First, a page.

RACE 1: CANTRELL HILL (#5)
Summer Bourbon may attract some support given his recent success at this level. He’s won two of his last three starts and was a close second last time at the $20k level. All of his recent speed figures are respectable and he just appears to be in strong form for trainer Jesus Romero. However, there are a number of rivals making their first starts off the claim who have more upside than the rail-drawn runner. Dream Bigger and Binkster exit the same NY-bred race at the $25k level in early October. The pace of that race was fast and contested, which set it up for closer Durkin’s Call to dominate that race with a late run. Dream Bigger was involved in that quick opening quarter, but Binkster arguably ran the better race, making a middle move before fading in the last furlong. Binkster was claimed back by former connections while Dream Bigger now makes his first start off the claim for the dangerous Mertkan Kantarmaci barn. I’m using both, but I’m a little concerned that the pace of this race could heat up with the speedy Jersey Joe B in the mix. For that reason I’m going in a different direction with Cantrell Hill. I like this 5-year-old turning back in distance after trying 1 1/16 miles at Belmont last time. He didn’t get the most decisive ride that day and was always out of position. He had previously run well sprinting and I think he’s going to get the pace setup he needs. Some will be turned off by the presence of Randi Persaud as the new trainer, but the stats say there’s nothing to worry about. Surprisingly, Persaud is 8 for 35 (23%, $5.53 ROI) first off the claim on dirt at Aqueduct over the past 5 years, and 6 for 20 (30%, $8.70 ROI) in sprints.
RACE 7: RUVIES IN TIME (#6)
Breakfastatbonnies looked like she might have New York-bred stakes in her future following that impressive 11-length debut victory last winter. However, she’s been seen only sparingly since then, and has generally been a disappointment. Her only start in the past 7 months resulted in a desperate nose victory against much weaker competition. I think she’s vulnerable in a race where she figures to take money as the lightly raced new face among a field of familiar older rivals. I think the horse to beat is actually Honey Money. This 4-year-old has been a very good claim for Wayne Potts. Though she has lost all three races at this condition since moving up in class, she hasn’t run badly in any of those spots. Some may be turned off by her last race but that was during a time when Wayne Potts was serving a suspension. She just looked a little flat that day and she was ridden pretty conservatively. I think she’ll bounce back here and she’s obviously a threat to win with her good race. Yet I’m going in a different direction with a horse that is looking to recapture past glory. There was a time when Ruvies in Time would have been considered a clear favorite in this race, but her form has really fallen apart as of late. She was obviously never going to make an impact against subsequent Grade 1 winner Bella Sofia two back, but her last race was troublesome, as she showed absolutely nothing coming off the layoff. That said, the field may have been stronger than it seemed at the time, as Glass Ceiling returned to run a big race in the Pumpkin Pie next time out. Ruvies in Time is now back in against NY-breds, and perhaps the move back to Aqueduct will wake her up. She’s a little hard to trust, but there’s a race in her that can win this.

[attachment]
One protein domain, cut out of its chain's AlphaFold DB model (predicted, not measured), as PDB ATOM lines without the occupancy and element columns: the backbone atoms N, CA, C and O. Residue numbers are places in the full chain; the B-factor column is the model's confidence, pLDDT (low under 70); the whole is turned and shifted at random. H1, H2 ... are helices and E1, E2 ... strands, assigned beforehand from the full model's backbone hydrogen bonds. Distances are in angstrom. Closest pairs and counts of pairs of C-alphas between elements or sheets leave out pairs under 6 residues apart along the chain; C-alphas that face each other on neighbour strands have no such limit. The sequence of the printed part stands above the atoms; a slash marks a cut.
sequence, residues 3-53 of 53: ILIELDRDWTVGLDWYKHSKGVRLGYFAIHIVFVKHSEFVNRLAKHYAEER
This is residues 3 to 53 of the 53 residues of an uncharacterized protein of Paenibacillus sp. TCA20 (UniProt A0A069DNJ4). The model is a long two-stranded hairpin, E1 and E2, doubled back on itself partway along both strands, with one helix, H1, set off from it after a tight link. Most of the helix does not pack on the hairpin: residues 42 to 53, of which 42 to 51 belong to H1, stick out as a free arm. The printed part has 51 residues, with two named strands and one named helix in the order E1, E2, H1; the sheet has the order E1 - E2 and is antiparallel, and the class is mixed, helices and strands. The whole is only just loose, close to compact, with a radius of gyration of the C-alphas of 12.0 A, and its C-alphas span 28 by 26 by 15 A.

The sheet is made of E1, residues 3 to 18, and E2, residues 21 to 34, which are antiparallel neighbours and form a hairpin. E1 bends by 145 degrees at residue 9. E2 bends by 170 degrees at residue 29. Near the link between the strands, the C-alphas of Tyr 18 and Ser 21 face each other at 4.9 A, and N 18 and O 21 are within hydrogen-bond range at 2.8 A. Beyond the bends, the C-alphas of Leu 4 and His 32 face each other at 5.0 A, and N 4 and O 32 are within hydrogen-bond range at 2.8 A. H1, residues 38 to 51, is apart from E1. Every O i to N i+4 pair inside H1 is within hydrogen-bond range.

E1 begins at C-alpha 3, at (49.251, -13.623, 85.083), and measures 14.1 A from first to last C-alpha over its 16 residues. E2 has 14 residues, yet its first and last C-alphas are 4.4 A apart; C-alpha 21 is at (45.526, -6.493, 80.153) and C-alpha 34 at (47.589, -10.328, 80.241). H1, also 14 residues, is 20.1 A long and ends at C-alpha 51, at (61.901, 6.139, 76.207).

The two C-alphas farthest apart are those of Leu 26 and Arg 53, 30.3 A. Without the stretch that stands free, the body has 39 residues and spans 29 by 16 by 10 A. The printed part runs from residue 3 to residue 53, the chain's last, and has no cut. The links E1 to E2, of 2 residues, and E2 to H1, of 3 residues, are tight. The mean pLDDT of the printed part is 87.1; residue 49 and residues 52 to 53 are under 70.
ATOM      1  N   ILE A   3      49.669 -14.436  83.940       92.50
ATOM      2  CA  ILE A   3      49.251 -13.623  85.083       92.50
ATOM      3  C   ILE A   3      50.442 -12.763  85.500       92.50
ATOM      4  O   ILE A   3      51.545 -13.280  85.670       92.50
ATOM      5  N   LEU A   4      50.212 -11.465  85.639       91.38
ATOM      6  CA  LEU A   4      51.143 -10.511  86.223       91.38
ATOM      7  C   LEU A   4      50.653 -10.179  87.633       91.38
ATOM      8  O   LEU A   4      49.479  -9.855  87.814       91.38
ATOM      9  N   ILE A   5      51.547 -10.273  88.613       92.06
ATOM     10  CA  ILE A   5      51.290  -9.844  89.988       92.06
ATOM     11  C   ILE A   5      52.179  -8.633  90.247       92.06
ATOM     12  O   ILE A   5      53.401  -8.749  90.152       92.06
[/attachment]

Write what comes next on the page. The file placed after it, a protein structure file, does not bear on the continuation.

RACE 9: MARCH TO THE ARCH (#4)
I may have been a little dismissive of Rinaldi when making the morning line for this race, as this popular gelding figures to get bet down off my 6-1 projection. Rinaldi is a contender with his top effort, but he’s also been pretty opportunistic when he’s achieved success against stakes company. He was handed an easy lead when he won the West Point at Saratoga last time, and he encountered a similar situation this summer when he wired a good field in the Forbidden Apple. He’s clearly dangerous when allowed to set his own pace, but it’s been proven time and again that he’s vulnerable if rivals decide to apply some pressure. I’m hoping that horses like Tell Your Daddy and Field Pass are ridden aggressively enough to make him earn the lead. Tactics aside, I think there are simply better horses in this race. Flavius and Tell Your Daddy faced off twice this summer, with Flavius getting the better of the latter rival both times. However, Tell Your Daddy arguably ran just as well on each occasion, and he’s arguably moved forward since then. After getting a good setup in the Bernard Baruch, Tell Your Daddy took advantage of a good trip to earn a Grade 1 placing in the Keeneland Turf Mile. A repeat of that effort arguably makes him the horse to beat here. Flavius is a more difficult read, as he’s been dangerous on occasion. Yet more often he’s disappointed at short prices, giving the impression that he has some hang in him. I ultimately wanted to go in a different direction. If the pace does heat up, I think March to the Arch has a big chance to pull of the upset. This gelding had an abbreviated season at Woodbine this year with racing only getting started in the summer up north. Perhaps he’s not quite as sharp as he was during this 4-year-old and 5-year-old seasons, but I thought he ran deceptively well last time in the Woodbine Mile. His rider committed to the rail that day and he got shut off at a critical point of the stretch drive. He probably would have hit the board there with a clean run. Now he’s spotted appropriately in his first U.S. start of the season and I know he’s good enough to win with his best effort.